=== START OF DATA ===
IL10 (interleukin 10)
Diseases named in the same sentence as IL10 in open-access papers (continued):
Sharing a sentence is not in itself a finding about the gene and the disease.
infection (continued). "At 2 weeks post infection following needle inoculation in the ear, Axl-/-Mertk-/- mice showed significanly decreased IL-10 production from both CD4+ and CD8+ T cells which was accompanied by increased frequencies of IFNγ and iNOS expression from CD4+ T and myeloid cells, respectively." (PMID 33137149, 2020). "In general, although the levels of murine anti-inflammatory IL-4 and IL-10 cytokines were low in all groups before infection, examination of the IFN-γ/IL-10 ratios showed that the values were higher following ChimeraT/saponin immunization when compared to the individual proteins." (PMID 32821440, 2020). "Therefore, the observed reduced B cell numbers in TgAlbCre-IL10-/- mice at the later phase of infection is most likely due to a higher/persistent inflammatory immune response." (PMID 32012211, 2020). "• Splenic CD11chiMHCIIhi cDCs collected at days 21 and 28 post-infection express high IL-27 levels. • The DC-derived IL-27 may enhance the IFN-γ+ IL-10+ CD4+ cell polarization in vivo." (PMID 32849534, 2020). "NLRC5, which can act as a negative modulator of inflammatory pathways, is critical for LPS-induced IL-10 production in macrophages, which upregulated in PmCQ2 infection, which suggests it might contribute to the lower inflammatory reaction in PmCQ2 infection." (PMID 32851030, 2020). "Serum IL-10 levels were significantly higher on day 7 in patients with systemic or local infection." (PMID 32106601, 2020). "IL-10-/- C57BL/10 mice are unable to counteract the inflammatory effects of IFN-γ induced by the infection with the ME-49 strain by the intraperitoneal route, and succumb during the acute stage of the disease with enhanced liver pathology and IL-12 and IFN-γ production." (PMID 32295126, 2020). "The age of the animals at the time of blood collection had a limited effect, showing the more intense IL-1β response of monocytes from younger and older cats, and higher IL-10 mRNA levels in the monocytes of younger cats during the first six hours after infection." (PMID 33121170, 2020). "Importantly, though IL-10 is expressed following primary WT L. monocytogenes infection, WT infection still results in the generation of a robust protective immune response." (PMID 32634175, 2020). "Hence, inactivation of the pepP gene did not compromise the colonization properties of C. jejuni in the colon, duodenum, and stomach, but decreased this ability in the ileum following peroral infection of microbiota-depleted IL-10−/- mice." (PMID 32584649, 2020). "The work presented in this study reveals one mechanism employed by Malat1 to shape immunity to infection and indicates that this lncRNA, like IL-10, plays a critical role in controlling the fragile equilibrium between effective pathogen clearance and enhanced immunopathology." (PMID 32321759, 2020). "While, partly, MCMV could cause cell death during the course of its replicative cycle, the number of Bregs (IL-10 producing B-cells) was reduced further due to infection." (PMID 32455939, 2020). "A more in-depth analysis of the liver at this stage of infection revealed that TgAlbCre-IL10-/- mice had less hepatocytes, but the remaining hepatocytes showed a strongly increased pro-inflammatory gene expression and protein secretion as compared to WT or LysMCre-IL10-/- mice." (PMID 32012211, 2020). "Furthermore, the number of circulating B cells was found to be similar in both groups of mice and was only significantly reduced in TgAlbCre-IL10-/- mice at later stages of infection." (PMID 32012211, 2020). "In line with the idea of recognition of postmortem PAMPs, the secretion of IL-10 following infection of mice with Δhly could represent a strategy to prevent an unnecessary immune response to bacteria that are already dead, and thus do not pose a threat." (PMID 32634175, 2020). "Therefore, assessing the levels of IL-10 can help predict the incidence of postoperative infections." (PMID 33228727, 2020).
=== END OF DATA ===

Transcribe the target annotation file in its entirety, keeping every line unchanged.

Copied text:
IL10 (interleukin 10)
Diseases named in the same sentence as IL10 in open-access papers (continued):
Sharing a sentence is not in itself a finding about the gene and the disease.
infection (continued). "At 2 weeks post infection following needle inoculation in the ear, Axl-/-Mertk-/- mice showed significanly decreased IL-10 production from both CD4+ and CD8+ T cells which was accompanied by increased frequencies of IFNγ and iNOS expression from CD4+ T and myeloid cells, respectively." (PMID 33137149, 2020). "In general, although the levels of murine anti-inflammatory IL-4 and IL-10 cytokines were low in all groups before infection, examination of the IFN-γ/IL-10 ratios showed that the values were higher following ChimeraT/saponin immunization when compared to the individual proteins." (PMID 32821440, 2020). "Therefore, the observed reduced B cell numbers in TgAlbCre-IL10-/- mice at the later phase of infection is most likely due to a higher/persistent inflammatory immune response." (PMID 32012211, 2020). "• Splenic CD11chiMHCIIhi cDCs collected at days 21 and 28 post-infection express high IL-27 levels. • The DC-derived IL-27 may enhance the IFN-γ+ IL-10+ CD4+ cell polarization in vivo." (PMID 32849534, 2020). "NLRC5, which can act as a negative modulator of inflammatory pathways, is critical for LPS-induced IL-10 production in macrophages, which upregulated in PmCQ2 infection, which suggests it might contribute to the lower inflammatory reaction in PmCQ2 infection." (PMID 32851030, 2020). "Serum IL-10 levels were significantly higher on day 7 in patients with systemic or local infection." (PMID 32106601, 2020). "IL-10-/- C57BL/10 mice are unable to counteract the inflammatory effects of IFN-γ induced by the infection with the ME-49 strain by the intraperitoneal route, and succumb during the acute stage of the disease with enhanced liver pathology and IL-12 and IFN-γ production." (PMID 32295126, 2020). "The age of the animals at the time of blood collection had a limited effect, showing the more intense IL-1β response of monocytes from younger and older cats, and higher IL-10 mRNA levels in the monocytes of younger cats during the first six hours after infection." (PMID 33121170, 2020). "Importantly, though IL-10 is expressed following primary WT L. monocytogenes infection, WT infection still results in the generation of a robust protective immune response." (PMID 32634175, 2020). "Hence, inactivation of the pepP gene did not compromise the colonization properties of C. jejuni in the colon, duodenum, and stomach, but decreased this ability in the ileum following peroral infection of microbiota-depleted IL-10−/- mice." (PMID 32584649, 2020). "The work presented in this study reveals one mechanism employed by Malat1 to shape immunity to infection and indicates that this lncRNA, like IL-10, plays a critical role in controlling the fragile equilibrium between effective pathogen clearance and enhanced immunopathology." (PMID 32321759, 2020). "While, partly, MCMV could cause cell death during the course of its replicative cycle, the number of Bregs (IL-10 producing B-cells) was reduced further due to infection." (PMID 32455939, 2020). "A more in-depth analysis of the liver at this stage of infection revealed that TgAlbCre-IL10-/- mice had less hepatocytes, but the remaining hepatocytes showed a strongly increased pro-inflammatory gene expression and protein secretion as compared to WT or LysMCre-IL10-/- mice." (PMID 32012211, 2020). "Furthermore, the number of circulating B cells was found to be similar in both groups of mice and was only significantly reduced in TgAlbCre-IL10-/- mice at later stages of infection." (PMID 32012211, 2020). "In line with the idea of recognition of postmortem PAMPs, the secretion of IL-10 following infection of mice with Δhly could represent a strategy to prevent an unnecessary immune response to bacteria that are already dead, and thus do not pose a threat." (PMID 32634175, 2020). "Therefore, assessing the levels of IL-10 can help predict the incidence of postoperative infections." (PMID 33228727, 2020).